Sewer ordinances being reviewed by the county


New jobs coming to Leesburg Industrial Park

By Tim Colliver - tcolliver@aimmediamidwest.com



Dara Gullette, director of the Alternatives to Violence Center in Hillsboro, describes the activities of the organization during Wednesday’s meeting of the Highland County commissioners.

Dara Gullette, director of the Alternatives to Violence Center in Hillsboro, describes the activities of the organization during Wednesday’s meeting of the Highland County commissioners.


Tim Colliver | The Times-Gazette

Citing the fact that the Highland County Sanitary Sewer and Sewer Use Rules had not been reviewed or updated in nearly 25 years, county commissioners Jeff Duncan, Terry Britton and David Daniels said Wednesday that due to a number of issues, they felt it was time to conduct a thorough review.

“Some of the issues are operational and some are financial,” Daniels said. “Every year we discuss what our rates are going to be for the different systems, and we’ve got some outstanding debt on Rocky Fork Lake that over the course of 20 years has built up to around $500,000 plus.”

Daniels attributed the debt to unpaid bills and assessments, in addition to operational costs due to banned substances being put into the sewer system, and unapproved and uninspected connections.

“We’ve had some developments that have taken place that have taxed the system,” he said, “and we need to have a way to address that, and how we will bill and charge for that.”

He said a recent memo from Highland County Auditor Bill Fawley showed that loss of revenue due to delinquent user charges in 2019 alone totaling nearly $73,000 in the Rocky Fork Lake area.

A number of changes were being considered for the sewer use ordinance, which he said could include service call charges due to banned substances being used, penalties for discovery of banned substances that contributed to pump failure, and changes to the billing system.

“We’ve done some initial audits on a number of different properties,” he said. “We found people hooked in without the benefit of an inspection, more than the number of dwellings hooking into one pump, we’ve got people who have put on multiple units and are only paying one user fee — all those things need to be addressed.”

Daniels said changes in the sewer use ordinance will be forthcoming in the next few weeks.

In another development, Britton said that up to 14 new jobs will be coming to the Leesburg Industrial Park due to a contract with Nelson Family Enterprises for construction of a warehouse.

The agreement was for the purchase of a five-acre tract at the industrial park for construction of a drive-through distribution warehouse measuring 16,000 square feet.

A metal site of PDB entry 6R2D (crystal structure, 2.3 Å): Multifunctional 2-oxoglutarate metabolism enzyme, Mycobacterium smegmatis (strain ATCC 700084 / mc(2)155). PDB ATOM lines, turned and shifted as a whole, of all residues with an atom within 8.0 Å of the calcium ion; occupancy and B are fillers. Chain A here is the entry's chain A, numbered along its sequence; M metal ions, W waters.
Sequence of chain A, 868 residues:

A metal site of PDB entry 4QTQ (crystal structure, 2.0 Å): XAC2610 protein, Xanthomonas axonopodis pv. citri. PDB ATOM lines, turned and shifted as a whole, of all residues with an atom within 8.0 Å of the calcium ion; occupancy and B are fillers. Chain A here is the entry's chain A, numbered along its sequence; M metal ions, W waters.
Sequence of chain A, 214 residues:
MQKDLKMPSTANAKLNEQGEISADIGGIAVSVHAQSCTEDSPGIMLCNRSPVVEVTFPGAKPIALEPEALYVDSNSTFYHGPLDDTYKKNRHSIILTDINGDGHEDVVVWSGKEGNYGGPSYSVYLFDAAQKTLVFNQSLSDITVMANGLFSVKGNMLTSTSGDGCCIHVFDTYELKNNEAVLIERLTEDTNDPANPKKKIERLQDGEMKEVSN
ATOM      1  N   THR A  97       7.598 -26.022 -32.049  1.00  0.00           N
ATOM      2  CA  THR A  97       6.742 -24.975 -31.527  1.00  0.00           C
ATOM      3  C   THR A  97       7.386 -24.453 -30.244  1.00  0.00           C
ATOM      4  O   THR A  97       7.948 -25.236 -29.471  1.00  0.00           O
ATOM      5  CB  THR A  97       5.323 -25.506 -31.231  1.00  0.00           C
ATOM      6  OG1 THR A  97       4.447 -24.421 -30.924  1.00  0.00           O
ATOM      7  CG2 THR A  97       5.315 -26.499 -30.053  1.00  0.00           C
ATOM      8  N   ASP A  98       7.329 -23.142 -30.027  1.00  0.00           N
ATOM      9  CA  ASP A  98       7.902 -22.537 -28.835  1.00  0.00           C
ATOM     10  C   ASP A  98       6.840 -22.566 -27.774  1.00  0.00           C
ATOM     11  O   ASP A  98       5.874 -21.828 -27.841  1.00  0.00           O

“We had gotten a call from them September of last year since they were interested in the industrial park for some expansion,” Britton said. “We turned that over to the (Community Improvement Corporation), and they’ve been working with that company since then.”

He described it as an “exciting project” from the Sioux City, Nebraska-based company, which is an engineering and industrial group with projects all across the nation.

“It’s a pretty exciting time for us since it’s a new facility and a new company that’s coming into Highland County,” he said.

A proclamation was issued by the commissioners in recognition of April being Sexual Assault Awareness Month. Alternatives to Violence Director Dara Gullette spoke on a new event the organization is promoting called “Walk a Mile in Her Shoes,” which will run through Monday, April 12.

“This started nationally in 2001, and it was designed for men to literally walk a mile in a woman’s shoes,” she said.

To participate in the annual event, she said people would pay $5 to nominate a man to “walk a mile in her shoes.”

Once nominees are posted, people will pay $1 per vote for the man they would like to see literally walk a mile in a pair of women’s heels, with the “good sport” receiving a free one-month membership at Impact Fitness and a special gift from the Alternatives to Violence Center.

All of the proceeds will go to benefit the Alternatives to Violence Center, Gullette said.

A self-described avid walker who logs three miles daily, Daniels remarked he’d like to participate, but doubted the existence of high heels in a men’s size 13.

Gullette said the organization’s annual trivia night has been scheduled for Oct. 29.

In other matters, one line item budget transfer resolution was approved, along with the contract with Nelson Family Enterprises and a letter of support for the Highland County Community Action Organization.

Britton said that Gene Reif has been hired as deputy dog warden to replace Macey Walker, who he said had moved out of state and had to resign the position.

Reach Tim Colliver at 937-402-2571.

Dara Gullette, director of the Alternatives to Violence Center in Hillsboro, describes the activities of the organization during Wednesday’s meeting of the Highland County commissioners.
https://www.timesgazette.com/wp-content/uploads/sites/33/2021/04/web1_Dara-Gullette.jpgDara Gullette, director of the Alternatives to Violence Center in Hillsboro, describes the activities of the organization during Wednesday’s meeting of the Highland County commissioners. Tim Colliver | The Times-Gazette
New jobs coming to Leesburg Industrial Park

By Tim Colliver

tcolliver@aimmediamidwest.com